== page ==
What firms can expect from DORA
This article was first published in FT Global Risk Regulator
The Digital Operational Resilience Act (DORA) is currently in consultation and due to come into force in January 2022. This new regulation for financial services firms in the UK and Europe covers operational resilience from a technology perspective.
Over the past 12 months, several regulators (including the Financial Conduct Authority (FCA), Prudential Regulation Authority (PRA), and European Banking Authority (EBA)) have developed proposals to clarify requirements around operational resilience, making DORA the next in a long line of requirements firms are responding to.
As firms continue to get to grips with multiple compliance requirements, as well as driving the right behaviours that embed resilience within their business, we’ve looked at the top three most important elements of DORA to consider alongside other operational resilience regulatory proposals.
1) Third party services
Existing regulations and guidance (for example, the EBA guidelines on outsourcing) require firms to categorically define their critical third-party providers and actively monitor them. DORA builds on this desire to ensure firms have a strong understanding of suppliers by focusing on Information and communications technology (ICT) third party providers. DORA asks firms to really understand how embedded they are in the firm, and whether they could operate without them? DORA has an expectation that identifying critical ICT providers will include qualitative and quantitative criteria, such as which business services rely on that supplier and what happened last time the service was unavailable.
Typically, firms will carry out due diligence prior to signing contracts, but now they must consider the robustness of their arrangements with the third party and the frequency of review.
For example, is there documentation to demonstrate robust continuity capability? Has the ICT provider changed structure, location, affiliations?
DORA may also allow Authorities to request information from providers, conduct on-site visits and make recommendations on any issues found.
2) Cyber intelligence
Sharing cyber intelligence between firms is not new. In 2017, the National Institute of Standards and Technology Special Publication (SP) 800-150, introduced cyber threat intelligence and information sharing concepts, which described the benefits and challenges of sharing, clarified the importance of trust, and introduced specific data handling considerations. On the face of it, sharing intelligence of cyber threats is an obvious thing to do because the sharing of accurate information should help increase the efficiency and effectiveness of a firm’s cybersecurity capabilities.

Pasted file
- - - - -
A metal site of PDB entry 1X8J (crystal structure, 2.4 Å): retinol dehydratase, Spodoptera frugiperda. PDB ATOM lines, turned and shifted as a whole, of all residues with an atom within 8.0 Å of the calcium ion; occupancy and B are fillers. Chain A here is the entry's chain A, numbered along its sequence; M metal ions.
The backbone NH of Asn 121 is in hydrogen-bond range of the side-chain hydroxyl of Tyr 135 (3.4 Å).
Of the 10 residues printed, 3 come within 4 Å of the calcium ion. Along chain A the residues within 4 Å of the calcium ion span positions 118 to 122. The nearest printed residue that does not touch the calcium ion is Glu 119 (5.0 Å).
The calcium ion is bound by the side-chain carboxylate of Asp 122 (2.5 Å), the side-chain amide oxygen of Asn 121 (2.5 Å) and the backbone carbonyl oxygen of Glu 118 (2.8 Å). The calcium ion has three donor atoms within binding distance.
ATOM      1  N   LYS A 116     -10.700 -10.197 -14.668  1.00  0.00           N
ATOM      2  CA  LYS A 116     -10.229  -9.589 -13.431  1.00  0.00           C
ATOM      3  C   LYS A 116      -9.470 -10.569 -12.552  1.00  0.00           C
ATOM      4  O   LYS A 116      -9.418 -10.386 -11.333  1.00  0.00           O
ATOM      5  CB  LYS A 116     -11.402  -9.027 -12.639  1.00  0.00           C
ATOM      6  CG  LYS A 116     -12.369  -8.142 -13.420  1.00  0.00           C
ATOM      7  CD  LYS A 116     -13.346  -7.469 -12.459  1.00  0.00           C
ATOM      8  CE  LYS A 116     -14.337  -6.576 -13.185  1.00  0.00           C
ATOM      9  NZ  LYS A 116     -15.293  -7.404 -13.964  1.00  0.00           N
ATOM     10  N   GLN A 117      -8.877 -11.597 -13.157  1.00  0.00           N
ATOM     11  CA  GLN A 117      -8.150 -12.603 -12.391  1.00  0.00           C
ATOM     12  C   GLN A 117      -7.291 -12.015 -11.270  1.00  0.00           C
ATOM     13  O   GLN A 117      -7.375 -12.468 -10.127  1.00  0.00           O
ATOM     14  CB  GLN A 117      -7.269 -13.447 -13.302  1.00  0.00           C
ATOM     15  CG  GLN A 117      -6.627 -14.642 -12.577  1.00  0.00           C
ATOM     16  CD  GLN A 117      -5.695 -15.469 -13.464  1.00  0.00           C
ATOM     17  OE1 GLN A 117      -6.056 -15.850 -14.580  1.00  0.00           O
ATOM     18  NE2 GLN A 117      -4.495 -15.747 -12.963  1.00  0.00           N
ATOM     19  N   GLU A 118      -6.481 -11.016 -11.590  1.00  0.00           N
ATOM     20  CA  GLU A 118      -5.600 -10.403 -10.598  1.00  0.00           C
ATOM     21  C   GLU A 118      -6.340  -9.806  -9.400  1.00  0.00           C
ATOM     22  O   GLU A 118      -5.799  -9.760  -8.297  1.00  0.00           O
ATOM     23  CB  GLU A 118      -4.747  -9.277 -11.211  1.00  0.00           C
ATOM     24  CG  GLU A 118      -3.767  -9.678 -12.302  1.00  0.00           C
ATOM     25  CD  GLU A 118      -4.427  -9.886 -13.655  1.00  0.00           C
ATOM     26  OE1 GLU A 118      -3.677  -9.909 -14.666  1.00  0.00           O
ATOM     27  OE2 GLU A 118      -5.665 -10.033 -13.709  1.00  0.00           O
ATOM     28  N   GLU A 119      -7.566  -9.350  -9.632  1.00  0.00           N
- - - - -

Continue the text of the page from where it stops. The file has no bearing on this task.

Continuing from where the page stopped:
DORA sets out several areas to consider (such as data handling between firms) and guidelines to follow, to keep control of the intelligence sharing. For example, firms exchanging cyber intelligence information can also share techniques and tactics.
3) Operational resilience
Most operational resilience regulations or guidance set out requirements covering risk management, testing and incident management. DORA is more explicit and states that ICT incidents must be classified according to the prescribed criteria to be developed by a joint committee of European Supervisory Authorities. This will mean an increase in the number and level of detail reported for ICT incidents. This requirement will therefore demand increased transparency for ICT incidents throughout the business to allow compliance with the Act.
DORA is currently in a 12 to 18-month consultation phase ahead of being finalised. There are several things that firms should do now to prepare for the new regulation:
- Assess current due diligence measures for ICT third party providers to ensure compliance with DORA. Going forward, firms should be aware of the fact that information provided by them to authorities could be validated through site visits to the third party service providers. Firms should therefore undertake preparatory site visits during due diligence activities.
- Develop or amend an incident reporting framework. This framework should be flexible enough to accommodate the prescribed criteria as it is developed in the months after DORA comes into force. Bearing in mind that DORA states that any ICT incidents classified as ‘major’ under these criteria, must be reported.
- Review any current testing arrangements and redefine the minimum scope to align the testing processes with the proposed rules.
- Ensure testing is aligned to risks and demonstrate that planned testing is robust enough to validate recovery strategies.
- Review whether the current ICT third party assessment criteria provides a detailed picture of resilience capability.
- Review whether - and how - cyber intelligence is shared, how conditions for sharing are currently documented, and whether those conditions would comply with DORA.
- Define conditions for sharing information, including developing processes to notify competent authorities of participation in intelligence sharing.
As the last 12 months have shown, in uncertain times the ability to prevent, respond to, recover, and learn from operational disruptions successfully is key, not only to keep business services running effectively, but to ensure the firm’s resources and people stay productive and safe.
DORA may be the next operational resilience regulation to go through consultation, but it certainly won’t be the last. Understanding the key points of differentiation, and taking preparatory action now, will ensure a smoother transition for all.